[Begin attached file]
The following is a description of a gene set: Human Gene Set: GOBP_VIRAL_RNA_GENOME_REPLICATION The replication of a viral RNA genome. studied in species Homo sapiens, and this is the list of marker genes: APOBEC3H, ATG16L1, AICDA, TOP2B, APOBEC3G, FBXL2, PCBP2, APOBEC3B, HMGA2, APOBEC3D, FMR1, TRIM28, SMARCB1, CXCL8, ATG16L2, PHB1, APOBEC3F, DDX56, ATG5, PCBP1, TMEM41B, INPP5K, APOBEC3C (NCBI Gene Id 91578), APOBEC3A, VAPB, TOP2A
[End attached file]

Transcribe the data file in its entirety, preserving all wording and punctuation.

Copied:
The following is a description of a gene set: Human Gene Set: GOBP_VIRAL_RNA_GENOME_REPLICATION The replication of a viral RNA genome. studied in species Homo sapiens, and this is the list of marker genes: APOBEC3H, ATG16L1, AICDA, TOP2B, APOBEC3G, FBXL2, PCBP2, APOBEC3B, HMGA2, APOBEC3D, FMR1, TRIM28, SMARCB1, CXCL8, ATG16L2, PHB1, APOBEC3F, DDX56, ATG5, PCBP1, TMEM41B, INPP5K, APOBEC3C (NCBI Gene Id 91578), APOBEC3A, VAPB, TOP2A